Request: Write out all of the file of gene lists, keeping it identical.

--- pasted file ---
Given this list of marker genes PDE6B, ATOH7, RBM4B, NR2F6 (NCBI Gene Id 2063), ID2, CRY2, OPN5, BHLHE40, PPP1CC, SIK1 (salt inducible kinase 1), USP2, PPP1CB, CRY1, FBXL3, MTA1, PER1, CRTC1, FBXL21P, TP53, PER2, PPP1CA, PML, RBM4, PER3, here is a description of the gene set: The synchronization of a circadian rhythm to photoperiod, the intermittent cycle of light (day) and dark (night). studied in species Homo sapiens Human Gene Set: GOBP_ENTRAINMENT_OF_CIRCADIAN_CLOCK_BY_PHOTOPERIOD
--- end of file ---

Given this list of marker genes PDE6B, ATOH7, RBM4B, NR2F6 (NCBI Gene Id 2063), ID2, CRY2, OPN5, BHLHE40, PPP1CC, SIK1 (salt inducible kinase 1), USP2, PPP1CB, CRY1, FBXL3, MTA1, PER1, CRTC1, FBXL21P, TP53, PER2, PPP1CA, PML, RBM4, PER3, here is a description of the gene set: The synchronization of a circadian rhythm to photoperiod, the intermittent cycle of light (day) and dark (night). studied in species Homo sapiens Human Gene Set: GOBP_ENTRAINMENT_OF_CIRCADIAN_CLOCK_BY_PHOTOPERIOD